2007’s Across the Universe tour. Photo by Tricia Romano.
Of those assembled last night to celebrate the French DJ-duo Justice’s forthcoming CD/DVD Across the Universe, my guess is half caught colds on the way to a taxi. Tank tops and leotards looked and smelled like sweat rags three songs into Xavier and Gaspard’s set, as the two toasted the completion of their new rock documentary.
Filmed over a three-week trip through North America, Across the Universe looks as intimate as a sex tape, night vision and all. Directors So-Me (D.A.N.C.E. and DNVD) and Romain Gavras (Stress) splice footage from handheld cameras with live, titty-bared concert shots into a 90-minute whirlwind music video. Throughout, the documentary marvels at the sea-to-shining-sea vastness of North America—face-plants in Montreal snow, Detroit’s 8 Mile, beachfront in California—and at the diverse range of American characters: snaggle-toothed street rappers, bearded ladies made up in pastel eye shadow (that was a dude), impressionable blondes from Kansas.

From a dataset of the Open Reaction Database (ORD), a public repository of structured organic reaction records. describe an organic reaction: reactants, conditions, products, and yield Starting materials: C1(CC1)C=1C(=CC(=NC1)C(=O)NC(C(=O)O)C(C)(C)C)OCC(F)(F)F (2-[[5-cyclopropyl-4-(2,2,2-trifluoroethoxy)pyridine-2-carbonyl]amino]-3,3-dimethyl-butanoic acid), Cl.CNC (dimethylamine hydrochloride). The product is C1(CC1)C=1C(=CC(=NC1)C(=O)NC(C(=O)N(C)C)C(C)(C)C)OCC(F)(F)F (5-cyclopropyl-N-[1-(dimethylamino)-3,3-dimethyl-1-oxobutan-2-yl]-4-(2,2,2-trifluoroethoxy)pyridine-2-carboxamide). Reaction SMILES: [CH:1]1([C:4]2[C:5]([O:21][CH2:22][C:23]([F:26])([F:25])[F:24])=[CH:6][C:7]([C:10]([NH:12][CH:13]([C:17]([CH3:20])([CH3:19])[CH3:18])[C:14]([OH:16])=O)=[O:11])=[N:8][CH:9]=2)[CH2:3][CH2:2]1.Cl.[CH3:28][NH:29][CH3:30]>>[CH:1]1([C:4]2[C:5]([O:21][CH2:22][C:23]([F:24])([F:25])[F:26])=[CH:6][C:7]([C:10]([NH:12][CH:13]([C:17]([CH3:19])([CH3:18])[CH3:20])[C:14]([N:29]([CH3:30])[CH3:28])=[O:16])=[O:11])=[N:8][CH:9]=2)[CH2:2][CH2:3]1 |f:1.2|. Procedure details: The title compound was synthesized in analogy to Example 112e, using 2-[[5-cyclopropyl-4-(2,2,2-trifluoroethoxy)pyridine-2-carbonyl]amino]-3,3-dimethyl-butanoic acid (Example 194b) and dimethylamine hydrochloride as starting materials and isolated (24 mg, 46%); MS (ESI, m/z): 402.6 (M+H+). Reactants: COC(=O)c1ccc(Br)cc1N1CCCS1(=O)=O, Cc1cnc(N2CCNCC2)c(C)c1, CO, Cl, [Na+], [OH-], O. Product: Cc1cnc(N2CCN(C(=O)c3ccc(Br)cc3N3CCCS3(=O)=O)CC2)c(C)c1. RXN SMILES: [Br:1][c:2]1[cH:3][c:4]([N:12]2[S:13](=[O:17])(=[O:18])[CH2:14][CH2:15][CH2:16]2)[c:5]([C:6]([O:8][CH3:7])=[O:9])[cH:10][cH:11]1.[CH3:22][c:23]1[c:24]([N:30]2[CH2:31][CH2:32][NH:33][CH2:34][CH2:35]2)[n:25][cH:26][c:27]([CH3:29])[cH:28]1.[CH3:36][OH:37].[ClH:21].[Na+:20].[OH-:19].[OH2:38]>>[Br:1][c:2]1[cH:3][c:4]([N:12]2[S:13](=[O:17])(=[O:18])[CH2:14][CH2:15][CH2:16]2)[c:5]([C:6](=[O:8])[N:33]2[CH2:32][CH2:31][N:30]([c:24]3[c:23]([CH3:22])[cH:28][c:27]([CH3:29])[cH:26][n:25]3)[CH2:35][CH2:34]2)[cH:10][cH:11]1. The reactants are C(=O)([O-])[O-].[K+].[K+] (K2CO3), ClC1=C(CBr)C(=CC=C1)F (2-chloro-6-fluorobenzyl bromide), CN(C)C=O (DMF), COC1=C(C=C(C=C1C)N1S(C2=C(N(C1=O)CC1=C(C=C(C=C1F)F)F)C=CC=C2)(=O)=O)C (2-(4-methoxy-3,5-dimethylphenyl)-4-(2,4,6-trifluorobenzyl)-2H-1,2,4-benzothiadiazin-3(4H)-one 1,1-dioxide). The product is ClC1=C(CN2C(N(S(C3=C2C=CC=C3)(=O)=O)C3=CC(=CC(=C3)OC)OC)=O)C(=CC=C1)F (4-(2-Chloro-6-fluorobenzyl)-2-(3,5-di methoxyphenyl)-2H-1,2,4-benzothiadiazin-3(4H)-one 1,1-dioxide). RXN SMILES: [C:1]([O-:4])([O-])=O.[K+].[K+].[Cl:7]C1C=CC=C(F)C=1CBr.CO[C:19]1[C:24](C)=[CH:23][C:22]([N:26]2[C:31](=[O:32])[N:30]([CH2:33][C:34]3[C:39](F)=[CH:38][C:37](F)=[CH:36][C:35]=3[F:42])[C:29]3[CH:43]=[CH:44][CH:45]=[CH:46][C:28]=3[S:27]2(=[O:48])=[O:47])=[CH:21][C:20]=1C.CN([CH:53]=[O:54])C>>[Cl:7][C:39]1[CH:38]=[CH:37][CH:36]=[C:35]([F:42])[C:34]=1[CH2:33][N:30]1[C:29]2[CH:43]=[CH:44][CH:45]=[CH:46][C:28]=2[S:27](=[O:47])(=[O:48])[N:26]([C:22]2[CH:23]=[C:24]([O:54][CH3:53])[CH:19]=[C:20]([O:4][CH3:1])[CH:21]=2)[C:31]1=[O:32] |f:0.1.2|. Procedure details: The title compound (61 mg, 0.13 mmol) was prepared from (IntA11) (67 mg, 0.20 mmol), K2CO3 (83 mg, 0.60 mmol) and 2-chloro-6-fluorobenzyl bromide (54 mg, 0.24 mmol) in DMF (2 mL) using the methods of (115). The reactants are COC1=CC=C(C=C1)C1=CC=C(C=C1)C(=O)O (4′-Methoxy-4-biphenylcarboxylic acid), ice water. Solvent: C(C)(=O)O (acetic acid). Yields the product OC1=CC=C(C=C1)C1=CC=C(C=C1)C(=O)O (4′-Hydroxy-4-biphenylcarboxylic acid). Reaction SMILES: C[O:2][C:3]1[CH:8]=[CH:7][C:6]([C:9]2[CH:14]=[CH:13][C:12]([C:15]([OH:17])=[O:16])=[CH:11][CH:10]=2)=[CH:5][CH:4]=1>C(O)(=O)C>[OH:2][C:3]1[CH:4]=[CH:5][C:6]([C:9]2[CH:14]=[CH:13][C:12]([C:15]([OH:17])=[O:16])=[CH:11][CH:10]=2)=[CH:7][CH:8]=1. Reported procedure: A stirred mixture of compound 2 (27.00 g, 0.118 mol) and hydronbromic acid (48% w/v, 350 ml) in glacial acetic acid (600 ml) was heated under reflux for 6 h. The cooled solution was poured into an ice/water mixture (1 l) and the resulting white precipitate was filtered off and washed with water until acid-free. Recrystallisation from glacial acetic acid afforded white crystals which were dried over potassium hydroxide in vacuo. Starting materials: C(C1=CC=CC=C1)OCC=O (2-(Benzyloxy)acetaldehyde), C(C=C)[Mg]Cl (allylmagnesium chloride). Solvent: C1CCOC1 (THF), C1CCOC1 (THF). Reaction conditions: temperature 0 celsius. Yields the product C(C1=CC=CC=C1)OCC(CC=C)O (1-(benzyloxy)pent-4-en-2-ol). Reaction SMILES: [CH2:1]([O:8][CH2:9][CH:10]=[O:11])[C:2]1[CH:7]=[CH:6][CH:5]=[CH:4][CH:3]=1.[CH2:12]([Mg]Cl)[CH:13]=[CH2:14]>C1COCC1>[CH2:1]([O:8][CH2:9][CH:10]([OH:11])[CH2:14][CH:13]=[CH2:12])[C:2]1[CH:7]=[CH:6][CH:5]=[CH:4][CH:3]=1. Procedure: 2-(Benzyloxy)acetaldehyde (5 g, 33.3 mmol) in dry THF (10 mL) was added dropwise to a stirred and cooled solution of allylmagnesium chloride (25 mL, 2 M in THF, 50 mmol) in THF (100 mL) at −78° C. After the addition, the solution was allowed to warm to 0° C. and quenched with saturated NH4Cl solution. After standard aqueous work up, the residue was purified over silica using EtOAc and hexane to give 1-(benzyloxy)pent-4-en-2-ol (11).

The scope of the film’s scenes and happenings—the claustrophobic sleeping spaces of the tour bus, the baritone gospel singing bus driver, the bustin’ of bottles over the heads of suspect fans—add up to the more or less patented Justice formula: most times ecstatic, sometimes weird.
No better time than this to throw a party. The band’s release event last night stretched well into this morning, with Justice taking the stage at 2:00 am, three hours after the doors to Webster Hall were opened. More than enough time for party people debuting their Halloween costumes to climb atop speakers, shed their first two layers, and spark some trees.
Pedro, the head-man at Ed Banger Records (who models underwear in the documentary) served as on-stage hype man, and I think I even spotted Bouchon, the group’s gun-toting tour manager who manages to get himself arrested twice during the film. A blonde-haired Olivia Newton John-type got physical on a platform and got her picture taken—like a few hundred other girls doing the same thing—and the bulky jocks in front of me stripped off their lettermen jackets to air out their pits as they shared bro-hugs and cigarettes. Even they, after a while, danced too.—Fred McKindra
This article from the Village Voice Archive was posted on October 31, 2008